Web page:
Determining What Size Air Conditioner You Need

Question mark regarding house

Buying the right sized air conditioner is important. You might be tempted to buy a larger air conditioner thinking that will be the best way to keep your home cool. Or maybe you want to try and save a few bucks by picking up an AC that’s on the smaller size.

In either case you’re probably not getting exactly what you want. Oversized and undersized ACs may be inefficient for different reasons, but in the end they both lead to uneven cooling and inefficiency (read: higher bills). Not to mention, oversizing or under-sizing also leads to frequent stopping and starting of the air conditioner, causing more wear and tear and resulting in reduced life span of the equipment.

So how can you fix this and determine the correct size AC that you need? Find out more below.

How Do I Find the Correct Sized AC Unit?

The capacity of an AC is measured in BTUs (British Thermal Units) – a measurement you probably don’t use every day. There are two ways you can calculate how many BTUs your home requires:

  • Manual J Calculation. This is the more precise method. It considers a variety of factors; everything from climate to the quality of insulation, even natural sunlight and the amount of people that use a room. Many utility companies will account for these factors (and others) in their calculation of your home’s needs. You can also reach out to an HVAC expert that can use this calculation to find the AC unit size best for your needs.
  • Square Footage. Alternatively, you can cross reference your home’s square footage to get your AC per square foot. This is a less precise, but still serviceable method of finding what size AC unit your home requires. Once you have determined your home’s square footage you can cross reference that number with a chart showing the recommended BTUs.

Different Air Conditioner sizes for homes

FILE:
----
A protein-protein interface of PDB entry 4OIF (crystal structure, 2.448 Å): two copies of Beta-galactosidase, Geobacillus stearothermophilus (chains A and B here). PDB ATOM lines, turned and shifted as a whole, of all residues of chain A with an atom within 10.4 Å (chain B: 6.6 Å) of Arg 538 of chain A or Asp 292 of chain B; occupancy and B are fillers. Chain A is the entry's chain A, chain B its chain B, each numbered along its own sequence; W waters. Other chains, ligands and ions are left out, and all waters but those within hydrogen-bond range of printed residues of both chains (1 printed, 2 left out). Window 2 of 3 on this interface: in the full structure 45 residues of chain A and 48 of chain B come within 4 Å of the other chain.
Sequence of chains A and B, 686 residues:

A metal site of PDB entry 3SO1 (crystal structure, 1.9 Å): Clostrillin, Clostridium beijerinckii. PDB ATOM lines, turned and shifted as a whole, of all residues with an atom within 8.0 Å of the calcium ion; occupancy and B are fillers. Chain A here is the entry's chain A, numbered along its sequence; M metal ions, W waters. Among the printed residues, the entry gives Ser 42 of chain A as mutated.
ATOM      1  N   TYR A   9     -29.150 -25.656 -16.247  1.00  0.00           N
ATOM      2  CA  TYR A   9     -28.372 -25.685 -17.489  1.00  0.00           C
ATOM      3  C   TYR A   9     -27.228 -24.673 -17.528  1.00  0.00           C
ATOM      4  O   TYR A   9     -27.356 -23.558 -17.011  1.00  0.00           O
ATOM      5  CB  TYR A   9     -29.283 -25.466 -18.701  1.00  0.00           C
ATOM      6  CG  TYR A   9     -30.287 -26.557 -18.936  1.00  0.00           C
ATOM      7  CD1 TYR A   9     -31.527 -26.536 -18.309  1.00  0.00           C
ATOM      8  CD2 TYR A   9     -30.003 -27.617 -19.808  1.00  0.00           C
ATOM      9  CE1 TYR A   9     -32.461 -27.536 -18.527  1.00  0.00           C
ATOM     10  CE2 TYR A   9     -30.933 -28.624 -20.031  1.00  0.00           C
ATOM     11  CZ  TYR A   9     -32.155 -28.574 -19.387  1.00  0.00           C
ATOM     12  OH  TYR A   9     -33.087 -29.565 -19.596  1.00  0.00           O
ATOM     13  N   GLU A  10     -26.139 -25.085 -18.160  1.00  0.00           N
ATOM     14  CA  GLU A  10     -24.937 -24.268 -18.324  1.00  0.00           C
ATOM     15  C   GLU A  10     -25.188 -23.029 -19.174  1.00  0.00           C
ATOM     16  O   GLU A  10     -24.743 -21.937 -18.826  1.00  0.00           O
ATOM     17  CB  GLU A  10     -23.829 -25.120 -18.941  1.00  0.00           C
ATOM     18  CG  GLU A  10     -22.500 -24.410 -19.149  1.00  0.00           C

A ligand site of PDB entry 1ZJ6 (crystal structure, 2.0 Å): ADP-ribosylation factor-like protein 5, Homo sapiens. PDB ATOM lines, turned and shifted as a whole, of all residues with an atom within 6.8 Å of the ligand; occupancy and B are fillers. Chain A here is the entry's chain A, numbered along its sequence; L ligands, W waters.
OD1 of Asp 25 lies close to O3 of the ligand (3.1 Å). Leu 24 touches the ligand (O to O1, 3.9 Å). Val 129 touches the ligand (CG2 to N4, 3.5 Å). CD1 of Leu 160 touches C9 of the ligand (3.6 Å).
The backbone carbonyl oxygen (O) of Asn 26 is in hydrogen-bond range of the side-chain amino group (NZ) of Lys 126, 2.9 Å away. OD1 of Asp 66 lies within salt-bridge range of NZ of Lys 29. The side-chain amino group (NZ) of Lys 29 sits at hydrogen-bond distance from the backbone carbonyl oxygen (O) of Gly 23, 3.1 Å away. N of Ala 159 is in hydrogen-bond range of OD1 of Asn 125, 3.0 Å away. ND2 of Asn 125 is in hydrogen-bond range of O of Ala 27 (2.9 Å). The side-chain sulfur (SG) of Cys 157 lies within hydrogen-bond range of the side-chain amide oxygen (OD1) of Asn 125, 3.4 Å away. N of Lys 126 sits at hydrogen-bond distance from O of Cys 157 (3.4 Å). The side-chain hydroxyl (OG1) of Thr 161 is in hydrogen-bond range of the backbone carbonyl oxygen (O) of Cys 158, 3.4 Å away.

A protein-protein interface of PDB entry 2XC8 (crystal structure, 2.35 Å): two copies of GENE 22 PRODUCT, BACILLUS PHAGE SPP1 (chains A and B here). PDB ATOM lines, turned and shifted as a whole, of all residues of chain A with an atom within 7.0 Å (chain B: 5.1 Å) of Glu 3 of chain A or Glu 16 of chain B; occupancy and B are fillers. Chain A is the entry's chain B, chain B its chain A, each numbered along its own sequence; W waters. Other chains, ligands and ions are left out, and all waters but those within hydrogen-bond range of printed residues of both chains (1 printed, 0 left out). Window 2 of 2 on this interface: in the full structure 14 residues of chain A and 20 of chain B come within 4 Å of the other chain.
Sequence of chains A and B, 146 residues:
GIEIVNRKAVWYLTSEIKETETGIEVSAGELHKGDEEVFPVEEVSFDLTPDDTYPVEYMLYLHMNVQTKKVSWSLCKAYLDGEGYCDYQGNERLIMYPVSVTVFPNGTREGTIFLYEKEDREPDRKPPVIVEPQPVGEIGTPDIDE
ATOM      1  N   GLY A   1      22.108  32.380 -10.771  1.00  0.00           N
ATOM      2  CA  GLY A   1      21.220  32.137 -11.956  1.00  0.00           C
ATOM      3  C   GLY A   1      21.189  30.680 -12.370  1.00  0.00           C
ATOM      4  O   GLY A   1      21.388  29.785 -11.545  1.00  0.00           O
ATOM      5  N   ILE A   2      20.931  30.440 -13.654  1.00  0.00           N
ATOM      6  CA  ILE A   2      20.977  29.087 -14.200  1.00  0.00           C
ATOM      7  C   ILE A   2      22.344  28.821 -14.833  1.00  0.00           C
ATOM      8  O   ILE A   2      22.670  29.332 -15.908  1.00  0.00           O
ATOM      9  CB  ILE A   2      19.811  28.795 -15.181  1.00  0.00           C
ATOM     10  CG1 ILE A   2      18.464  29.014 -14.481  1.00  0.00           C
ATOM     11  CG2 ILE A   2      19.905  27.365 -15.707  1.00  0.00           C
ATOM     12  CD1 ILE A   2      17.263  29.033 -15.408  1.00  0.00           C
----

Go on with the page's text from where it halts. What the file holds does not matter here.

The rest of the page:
Using an Air Conditioner Calculator to Determine BTU Per Square Foot

If you want a more accurate measurement without having a professional come in, you can use a BTU calculator. This BTU calculator, for example, adds ceiling height to your square footage equation so that you are estimating what AC unit size you need based on a third dimensional idea of the space.

Additional Tips

Here are a few other quick methods you can choose to factor in if you are not using a calculator or the Manual J Calculation.

  • In a very sunny room, increase the capacity of the AC unit by 10 percent. Decrease by 10 percent for very shady rooms.
  • For the kitchen, remember that the appliances generate heat. Add around 4000 BTUs if you’re looking to heat this room specifically.
  • If the room will often have more than two people in it, add 600 per person.

Aside from doing heat loss/gain calculations for homes to determine sizing, we generally allow 1 ton of cooling for every 900 square feet. For your comfort, it’s best to buy a unit on the higher end of your estimate. The maximum would be 15 percent over the estimated BTU before it becomes too big.

Don’t be shy about contacting us to help determine what size AC you need for your home. We’d be happy to answer any questions and set up an appointment to get a better understanding of your needs.